Sheri (shutterbug93) wrote,
Sheri
shutterbug93

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Why has this movie affected me so much??

Maybe because it's a hauntingly true story... maybe because the movie is such a moving tribute... maybe because it's the first movie that I've seen that effectively conveys a real sense of love and admiration and the real desire for two people to connect... In any case, you're all probably tired of hearing me talk about it by now, but "It's My Party" is a wonderful movie that I've been completely taken with ever since catching it on Showtime during my LA trip in April... And since it's affected me so deeply, it's taken me a while, but I'm finally able to share my feelings about this very special film. It's truly a touching and beautiful story that I believe everyone can relate to... I've also added screencaps of the movie to break up my words below. ;)

"It's My Party" is an autobiographical movie about Hollywood director and writer, Randal Kleiser (who, among other things, directed "Grease" for the movie screen) and his former partner, Harry Stein who ended his life in 1992 after a three year battle with AIDS. The actual timeline of the movie is uncertain... until I found Mr. Kleiser's list of credits on IMdb.... Interestingly enough, Harry Stein is credited in the crew of "Summer Lovers" - a movie Mr. Kleiser shot in Greece (and where the movie says they met...) in 1982 and certain bios for Kleiser confirm the two met while filming that movie.



The movie starts off at their 2 year anniversary as they are moving into their new house together. Brandon (the Kleiser character) seems very shy about his relationship with Nick (the Stein character) and the showing of public displays of affection, especially in front of Nick's Mom and Aunt. In the movie, we have no idea how much time passes between that and the scene in which Brandon comes home to find Nick - lying on the couch with bad news that he has tested positive for HIV. One telling thing is that Brandon initially bursts into the house with the happy news that they received funding for his next movie and that he was off to England to film it.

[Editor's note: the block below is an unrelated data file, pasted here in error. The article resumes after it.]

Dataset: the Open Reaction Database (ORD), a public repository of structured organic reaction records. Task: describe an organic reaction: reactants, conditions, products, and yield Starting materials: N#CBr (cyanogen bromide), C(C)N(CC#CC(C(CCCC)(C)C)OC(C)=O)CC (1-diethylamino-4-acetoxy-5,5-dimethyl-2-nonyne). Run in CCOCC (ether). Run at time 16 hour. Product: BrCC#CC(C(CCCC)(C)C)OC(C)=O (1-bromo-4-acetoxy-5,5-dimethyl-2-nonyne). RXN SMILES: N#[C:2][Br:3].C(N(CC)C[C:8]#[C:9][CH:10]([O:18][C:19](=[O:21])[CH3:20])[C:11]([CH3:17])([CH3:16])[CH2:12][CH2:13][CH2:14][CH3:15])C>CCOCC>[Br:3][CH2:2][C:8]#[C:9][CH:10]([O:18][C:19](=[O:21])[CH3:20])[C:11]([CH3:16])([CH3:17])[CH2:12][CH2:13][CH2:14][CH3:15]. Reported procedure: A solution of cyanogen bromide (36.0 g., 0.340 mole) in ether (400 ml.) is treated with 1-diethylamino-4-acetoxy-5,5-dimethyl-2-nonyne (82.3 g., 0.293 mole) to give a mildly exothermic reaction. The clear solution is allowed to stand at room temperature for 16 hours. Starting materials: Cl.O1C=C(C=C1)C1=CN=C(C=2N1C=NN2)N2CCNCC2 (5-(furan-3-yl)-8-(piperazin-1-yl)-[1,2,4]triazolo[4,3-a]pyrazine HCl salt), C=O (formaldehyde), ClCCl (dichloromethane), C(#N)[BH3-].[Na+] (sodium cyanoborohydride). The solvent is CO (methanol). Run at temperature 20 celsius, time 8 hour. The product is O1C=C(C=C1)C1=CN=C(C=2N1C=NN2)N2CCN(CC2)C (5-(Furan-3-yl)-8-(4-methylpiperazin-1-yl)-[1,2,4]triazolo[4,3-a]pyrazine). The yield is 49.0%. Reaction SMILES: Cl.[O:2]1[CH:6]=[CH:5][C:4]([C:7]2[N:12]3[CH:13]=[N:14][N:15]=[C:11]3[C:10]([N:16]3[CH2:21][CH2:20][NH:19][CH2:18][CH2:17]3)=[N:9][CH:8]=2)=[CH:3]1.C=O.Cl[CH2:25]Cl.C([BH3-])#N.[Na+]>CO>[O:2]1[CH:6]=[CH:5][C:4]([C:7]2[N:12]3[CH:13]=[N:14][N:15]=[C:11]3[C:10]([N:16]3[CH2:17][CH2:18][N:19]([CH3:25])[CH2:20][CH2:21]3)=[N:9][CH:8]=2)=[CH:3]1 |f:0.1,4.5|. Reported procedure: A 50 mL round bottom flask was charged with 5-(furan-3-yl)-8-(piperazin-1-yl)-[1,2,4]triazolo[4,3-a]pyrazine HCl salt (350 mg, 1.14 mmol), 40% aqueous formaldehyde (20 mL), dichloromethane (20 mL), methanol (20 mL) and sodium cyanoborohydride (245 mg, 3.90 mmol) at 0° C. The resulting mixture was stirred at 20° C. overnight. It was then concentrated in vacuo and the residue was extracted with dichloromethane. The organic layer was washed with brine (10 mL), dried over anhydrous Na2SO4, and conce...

This makes sense in Kleiser's bio since he directed and produced "Getting It Right" in the UK in 1989. The next few scenes show the relationship between the two deteriorating... And it's beautifully done where you don't hate the Brandon character for retreating a little. You can actually see the pain that Brandon goes through as he tries to deal with this devastating news himself. In one scene, Brandon comes home to find Nick partying with his rowdy friends. Brandon has apparently come home early from one of his "business trips" (and one might guess it was England where he still must've been filming - or at least in post production for "Getting It Right")

Not too sure when the following scene takes place, but Nick (who is still living in their shared house, but with his new boyfriend) has a confrontation scene when Brandon brings by his new, younger boyfriend. Brandon introduces his boyfriend as someone who's helping him with his new film... (which, I believe is "White Fang" - so that would make it about 1990 or so...) In the deleted extended version of that scene, Nick threatens to publicly "out" Brandon to the tabloids if Brandon forces him out of the house. Brandon has a big family film opening and Nick tells him that it would be awful to have a famous filmmaker of family films be known as someone who evicted his boyfriend because he had AIDS.